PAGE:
Sunday, January 25, 2015

Parenting An Only Child

I am a co-parent of an "only" child. Around his first birthday, someone said with a wink, "You're only going to have one child? No, you can't say that. You just never know!"

But I do know. We are lucky to live in a place where we have access to a variety of family planning options. My husband and I, since we met and before, wanted to raise one child.

There's no right or wrong way to decide to live your life, raise children or not raise children. The families or singles who decide to raise a child might do so with or without medical help or adoption services. As an outsider, you can't know what decisions an individual or couple made.

I grew up without siblings and being an only child was simply a fact of life. Sure, it was rarer then (the numbers have jumped from just under 10% in 1976 to 18% today), but I have always had friends that are my family in addition to my biological family. Sometimes I feel lonely, but that's because loneliness is a part of the human condition, not because I don't have a sibling.

Only children and children with siblings can be happy, unhappy, spoiled or not. There's no guarantee for health or intellectual capacity or anything else regardless of how many children you raise.

Parents or potential parents often ask me about my experience as an only child. I think it is hard to describe adequately since I've never known anything else. It was a childhood with ups and downs like any other. I never had a sibling that I lost or was taken away from me; I never missed someone who wasn't there.

My opinion as an only child and the parent of an only child? You'll be the best parent you can be if you do what feels right to you. Siblings could be best friends or end up disconnecting from each other or existing somewhere in between. There's no way to know because individuals are different and have different relationships separate from you. And there's good reason not to raise children if you don't want to. Do what you want to do; that's the best path for everyone.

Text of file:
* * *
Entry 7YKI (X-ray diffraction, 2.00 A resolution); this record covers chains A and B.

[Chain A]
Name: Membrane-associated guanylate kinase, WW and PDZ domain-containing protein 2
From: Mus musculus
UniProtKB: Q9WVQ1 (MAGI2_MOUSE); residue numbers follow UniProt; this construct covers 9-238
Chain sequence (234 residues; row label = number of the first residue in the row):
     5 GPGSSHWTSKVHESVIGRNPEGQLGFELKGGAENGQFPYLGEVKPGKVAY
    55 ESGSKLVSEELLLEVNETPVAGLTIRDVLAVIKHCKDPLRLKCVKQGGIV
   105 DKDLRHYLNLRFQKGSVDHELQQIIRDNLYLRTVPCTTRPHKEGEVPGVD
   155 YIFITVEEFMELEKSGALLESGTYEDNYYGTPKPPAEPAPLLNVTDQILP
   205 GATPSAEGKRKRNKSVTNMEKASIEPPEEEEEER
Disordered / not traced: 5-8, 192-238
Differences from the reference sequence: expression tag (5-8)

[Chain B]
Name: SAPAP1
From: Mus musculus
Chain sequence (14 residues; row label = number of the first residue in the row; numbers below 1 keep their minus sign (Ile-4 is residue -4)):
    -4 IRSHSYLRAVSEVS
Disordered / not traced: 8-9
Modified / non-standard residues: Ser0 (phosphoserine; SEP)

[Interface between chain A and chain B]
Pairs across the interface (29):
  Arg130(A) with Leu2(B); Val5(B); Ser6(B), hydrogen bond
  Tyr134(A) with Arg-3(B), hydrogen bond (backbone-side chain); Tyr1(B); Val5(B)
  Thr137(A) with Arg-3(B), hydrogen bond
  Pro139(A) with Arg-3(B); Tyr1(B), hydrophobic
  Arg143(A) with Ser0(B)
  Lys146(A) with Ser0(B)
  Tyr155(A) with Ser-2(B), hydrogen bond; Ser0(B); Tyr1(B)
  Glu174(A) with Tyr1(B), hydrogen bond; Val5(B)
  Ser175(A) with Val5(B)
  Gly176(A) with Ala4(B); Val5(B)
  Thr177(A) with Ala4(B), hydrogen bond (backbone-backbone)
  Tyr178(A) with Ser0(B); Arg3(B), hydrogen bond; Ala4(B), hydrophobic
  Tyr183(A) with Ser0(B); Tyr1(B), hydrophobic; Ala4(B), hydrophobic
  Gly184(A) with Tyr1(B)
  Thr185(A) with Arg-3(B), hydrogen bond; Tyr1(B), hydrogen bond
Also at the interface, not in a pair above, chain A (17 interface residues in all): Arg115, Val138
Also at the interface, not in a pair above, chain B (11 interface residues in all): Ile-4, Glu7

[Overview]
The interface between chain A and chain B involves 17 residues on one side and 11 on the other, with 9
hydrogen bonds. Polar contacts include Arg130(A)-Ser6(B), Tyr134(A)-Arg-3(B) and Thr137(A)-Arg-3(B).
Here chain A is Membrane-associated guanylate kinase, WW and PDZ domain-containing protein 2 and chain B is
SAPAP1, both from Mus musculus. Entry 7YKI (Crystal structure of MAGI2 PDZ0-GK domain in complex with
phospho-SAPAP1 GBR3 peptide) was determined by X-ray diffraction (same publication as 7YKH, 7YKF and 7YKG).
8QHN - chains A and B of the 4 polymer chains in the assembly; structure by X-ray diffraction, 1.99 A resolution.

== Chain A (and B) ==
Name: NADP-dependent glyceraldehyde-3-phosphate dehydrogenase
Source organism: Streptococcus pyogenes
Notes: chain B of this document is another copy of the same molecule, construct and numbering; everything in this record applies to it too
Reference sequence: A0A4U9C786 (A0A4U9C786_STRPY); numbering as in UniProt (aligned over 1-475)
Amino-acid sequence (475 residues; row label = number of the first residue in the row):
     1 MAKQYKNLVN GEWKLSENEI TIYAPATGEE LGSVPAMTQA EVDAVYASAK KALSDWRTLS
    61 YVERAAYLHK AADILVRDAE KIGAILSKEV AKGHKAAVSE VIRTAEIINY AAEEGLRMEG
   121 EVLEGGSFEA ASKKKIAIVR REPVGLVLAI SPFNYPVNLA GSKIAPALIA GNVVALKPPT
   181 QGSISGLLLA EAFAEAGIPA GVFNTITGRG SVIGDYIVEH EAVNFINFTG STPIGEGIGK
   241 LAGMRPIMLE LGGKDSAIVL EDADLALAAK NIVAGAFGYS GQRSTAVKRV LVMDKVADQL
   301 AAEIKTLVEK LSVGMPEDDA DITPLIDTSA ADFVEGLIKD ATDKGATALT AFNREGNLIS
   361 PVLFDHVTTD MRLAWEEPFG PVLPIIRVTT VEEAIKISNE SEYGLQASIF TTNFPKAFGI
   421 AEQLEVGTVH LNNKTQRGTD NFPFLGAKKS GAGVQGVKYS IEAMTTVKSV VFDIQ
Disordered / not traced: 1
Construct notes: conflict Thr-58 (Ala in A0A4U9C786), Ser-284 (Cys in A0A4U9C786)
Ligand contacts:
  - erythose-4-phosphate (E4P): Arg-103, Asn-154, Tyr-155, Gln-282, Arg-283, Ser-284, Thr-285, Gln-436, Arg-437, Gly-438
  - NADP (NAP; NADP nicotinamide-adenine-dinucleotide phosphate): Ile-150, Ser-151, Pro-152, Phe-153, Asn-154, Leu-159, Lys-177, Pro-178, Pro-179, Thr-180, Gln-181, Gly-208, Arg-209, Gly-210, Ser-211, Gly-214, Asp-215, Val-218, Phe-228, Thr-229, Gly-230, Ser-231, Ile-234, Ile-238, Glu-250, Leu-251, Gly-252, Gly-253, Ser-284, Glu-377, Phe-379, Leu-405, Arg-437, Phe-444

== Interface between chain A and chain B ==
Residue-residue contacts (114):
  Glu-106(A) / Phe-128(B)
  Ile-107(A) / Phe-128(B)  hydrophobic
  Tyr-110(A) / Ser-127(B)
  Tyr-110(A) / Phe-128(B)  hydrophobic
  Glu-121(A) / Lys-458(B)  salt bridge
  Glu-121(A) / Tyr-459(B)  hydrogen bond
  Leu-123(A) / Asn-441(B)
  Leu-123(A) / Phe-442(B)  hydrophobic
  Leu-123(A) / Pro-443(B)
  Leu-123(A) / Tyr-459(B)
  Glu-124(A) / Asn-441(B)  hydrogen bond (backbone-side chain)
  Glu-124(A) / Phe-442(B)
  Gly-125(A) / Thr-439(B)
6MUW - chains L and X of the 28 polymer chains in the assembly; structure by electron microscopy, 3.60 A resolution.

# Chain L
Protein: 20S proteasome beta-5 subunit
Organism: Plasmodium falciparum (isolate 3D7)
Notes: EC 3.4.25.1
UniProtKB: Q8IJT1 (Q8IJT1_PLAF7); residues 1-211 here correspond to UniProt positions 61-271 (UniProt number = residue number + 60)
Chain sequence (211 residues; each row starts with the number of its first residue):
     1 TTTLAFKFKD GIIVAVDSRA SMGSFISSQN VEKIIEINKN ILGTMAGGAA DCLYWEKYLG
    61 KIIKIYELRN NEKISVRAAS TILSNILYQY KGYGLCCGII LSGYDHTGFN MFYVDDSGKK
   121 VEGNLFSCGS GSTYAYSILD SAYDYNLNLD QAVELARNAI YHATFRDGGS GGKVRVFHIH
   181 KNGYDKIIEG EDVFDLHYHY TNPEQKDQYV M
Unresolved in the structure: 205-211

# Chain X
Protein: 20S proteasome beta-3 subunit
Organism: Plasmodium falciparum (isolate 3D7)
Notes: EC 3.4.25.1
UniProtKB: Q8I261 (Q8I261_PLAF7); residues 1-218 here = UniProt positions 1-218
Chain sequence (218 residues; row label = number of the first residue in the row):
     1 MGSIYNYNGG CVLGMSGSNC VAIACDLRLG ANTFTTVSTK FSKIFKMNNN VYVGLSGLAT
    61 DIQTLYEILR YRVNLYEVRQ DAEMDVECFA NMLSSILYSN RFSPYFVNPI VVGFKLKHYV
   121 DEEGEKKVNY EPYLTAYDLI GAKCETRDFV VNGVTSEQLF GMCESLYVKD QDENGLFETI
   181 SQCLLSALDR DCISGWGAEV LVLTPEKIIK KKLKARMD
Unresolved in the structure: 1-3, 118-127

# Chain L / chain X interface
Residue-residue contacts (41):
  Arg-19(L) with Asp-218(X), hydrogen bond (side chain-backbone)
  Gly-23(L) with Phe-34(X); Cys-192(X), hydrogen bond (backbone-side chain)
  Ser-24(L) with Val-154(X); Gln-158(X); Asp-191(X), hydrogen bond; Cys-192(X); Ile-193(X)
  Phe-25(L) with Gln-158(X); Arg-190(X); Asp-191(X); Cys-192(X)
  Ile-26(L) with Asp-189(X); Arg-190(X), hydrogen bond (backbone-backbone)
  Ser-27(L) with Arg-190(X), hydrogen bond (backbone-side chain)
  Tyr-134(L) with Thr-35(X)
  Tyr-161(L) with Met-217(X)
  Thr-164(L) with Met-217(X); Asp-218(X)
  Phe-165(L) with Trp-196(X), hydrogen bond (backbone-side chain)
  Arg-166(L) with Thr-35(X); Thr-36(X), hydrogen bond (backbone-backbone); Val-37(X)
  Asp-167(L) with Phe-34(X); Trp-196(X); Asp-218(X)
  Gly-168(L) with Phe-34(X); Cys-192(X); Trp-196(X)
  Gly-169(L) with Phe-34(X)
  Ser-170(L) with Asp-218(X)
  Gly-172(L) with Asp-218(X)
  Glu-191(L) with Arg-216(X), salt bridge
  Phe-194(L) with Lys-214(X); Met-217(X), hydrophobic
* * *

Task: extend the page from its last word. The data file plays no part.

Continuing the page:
For more, here's an article from PBS about the top ten (somewhat cute) reasons to have an only child.





Tuesday, January 20, 2015

First ER Visit

We broke the first-visit-to-the-ER seal at dawn on Friday. The bambino’s fever was very high and the doctor on call recommended we take him to the ER for tests and hydration. My husband was away at a conference and my college friend, affectionately called “Aunt Joanna,” was visiting.

The bambino, Aunt Joanna, Elmo and I loaded into the car, one of us still in footsy pajamas, and headed to the hospital after defrosting the car windows. While I was on call for emergencies when I worked in student life, holding your sweaty, shaking and frightened child in your arms is not what I trained for. Being completely in love with the patient changes everything.  

The doctors and nurses, whose shifts were just ending/starting when we arrived, were incredibly patient and kind to our littlest one. One particularly thoughtful nurse succeeded in distracting him with a red popsicle as two other nurses struggled to start an IV in his arm.

In the end, he’s ok and mostly recovered, even back in daycare today after a long holiday weekend of attempting to rest. And, after catching my breath, I feel confident that I can care for my son, even during emergencies. That is, alongside medical professionals.

And if my husband is out of town, alongside Aunt Joanna. Her support and clear mind was a huge help, as were the encouraging smiles. I look forward to a future visit that includes the outdoors.


Monday, January 12, 2015

Not Yet Writing This Year

Snow days are fun, but the other days need to be better organized


Our son has been going to daycare for about a month and a half. He's missed days because of illnesses and snow. I'm exhausted from sharing his illnesses and co-parenting him when he's ill. This morning there was a delayed opening because of an ice storm.